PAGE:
Losing key employees can be stressful for any business—no matter the size, scale, or age of the company. In some cases, losing a key employee can catalyze a transition in its own right. This is especially true for hires who have been involved in the process of creating and shifting the direction of a business; they have company knowledge and have played a part in its development. Unfortunately, there comes a time when you have to let these essential figures go.
Here’s the good news: This is an opportunity to improve your team and your business as a whole. There are, however, several necessary steps you should take in order to hire the best possible employee. We suggest following three key tips to finding the perfect new hire: start early, ask for help, and plan a workable timeline.
The hiring process is lengthy in nearly every situation, but this is especially true for replacing key players on your team. If your employee has given you notice of their intention to leave, don’t waste any time. If possible, solicit the help of a hiring manager or human resources professional to post the job as soon as possible. Remember that most new employees will need to put in a 2-weeks’ notice at their current positions, so get as many interviewees in the door as possible. If possible, start the hiring process while the outgoing employee is still at the company; they can provide invaluable insight.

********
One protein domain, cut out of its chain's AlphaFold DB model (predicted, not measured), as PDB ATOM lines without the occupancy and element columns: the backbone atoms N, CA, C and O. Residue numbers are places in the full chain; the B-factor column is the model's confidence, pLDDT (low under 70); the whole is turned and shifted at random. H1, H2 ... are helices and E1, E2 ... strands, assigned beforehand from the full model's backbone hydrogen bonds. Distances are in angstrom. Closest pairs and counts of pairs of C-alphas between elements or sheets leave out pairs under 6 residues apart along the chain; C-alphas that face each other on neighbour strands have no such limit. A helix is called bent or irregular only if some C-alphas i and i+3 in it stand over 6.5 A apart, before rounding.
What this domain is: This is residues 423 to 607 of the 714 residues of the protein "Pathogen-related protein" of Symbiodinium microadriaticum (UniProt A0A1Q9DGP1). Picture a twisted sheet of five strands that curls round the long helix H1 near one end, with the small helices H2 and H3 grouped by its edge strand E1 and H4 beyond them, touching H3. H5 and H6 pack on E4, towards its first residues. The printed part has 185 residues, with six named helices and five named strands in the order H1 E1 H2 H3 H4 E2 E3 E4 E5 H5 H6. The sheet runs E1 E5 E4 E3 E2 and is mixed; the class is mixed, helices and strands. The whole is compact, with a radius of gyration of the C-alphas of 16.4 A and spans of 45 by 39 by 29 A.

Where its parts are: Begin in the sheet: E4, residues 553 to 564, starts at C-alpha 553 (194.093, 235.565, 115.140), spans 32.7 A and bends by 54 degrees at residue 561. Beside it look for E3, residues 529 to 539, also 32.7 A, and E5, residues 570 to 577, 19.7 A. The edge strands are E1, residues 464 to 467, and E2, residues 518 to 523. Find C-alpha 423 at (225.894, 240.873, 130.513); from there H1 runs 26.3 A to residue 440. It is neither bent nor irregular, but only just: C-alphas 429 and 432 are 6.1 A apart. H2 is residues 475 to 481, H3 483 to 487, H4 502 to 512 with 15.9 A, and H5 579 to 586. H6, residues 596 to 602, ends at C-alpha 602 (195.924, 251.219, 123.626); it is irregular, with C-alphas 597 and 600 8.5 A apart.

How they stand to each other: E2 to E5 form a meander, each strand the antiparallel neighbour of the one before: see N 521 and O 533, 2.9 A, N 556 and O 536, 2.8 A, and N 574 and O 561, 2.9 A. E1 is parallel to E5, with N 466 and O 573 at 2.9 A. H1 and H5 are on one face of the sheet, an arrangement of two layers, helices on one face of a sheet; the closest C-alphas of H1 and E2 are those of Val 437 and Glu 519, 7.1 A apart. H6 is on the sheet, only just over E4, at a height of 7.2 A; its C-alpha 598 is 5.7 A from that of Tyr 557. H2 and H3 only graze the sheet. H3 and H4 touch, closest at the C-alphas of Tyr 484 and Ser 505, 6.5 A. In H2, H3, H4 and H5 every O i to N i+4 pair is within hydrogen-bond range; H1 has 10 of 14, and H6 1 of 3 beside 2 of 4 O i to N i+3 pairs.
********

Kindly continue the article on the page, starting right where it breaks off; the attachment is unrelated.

Solicit the Help of the Departing Employee
Nobody knows a job like the person working it. If you’re losing a key member of your team, ask for their help in finding a replacement. This can include anything from steering interviews in a certain direction to crafting a list of required skills. Get their advice throughout the hiring process to ensure their replacement is up to the task. If there is enough time, allow the outgoing employee to help train the new hire.
Training and Transitioning Take Time
When finding a replacement for a key team figure, you might be tempted to rush into the hiring process. The truth is that this is an essential hire, and careful consideration should be paid to every decision along the way. To that end, it is important to keep in mind that you will be without this role for a while. Even once you’ve found and hired a replacement, training and transitioning can take several weeks. Have patience and trust that your new hire will do the job well.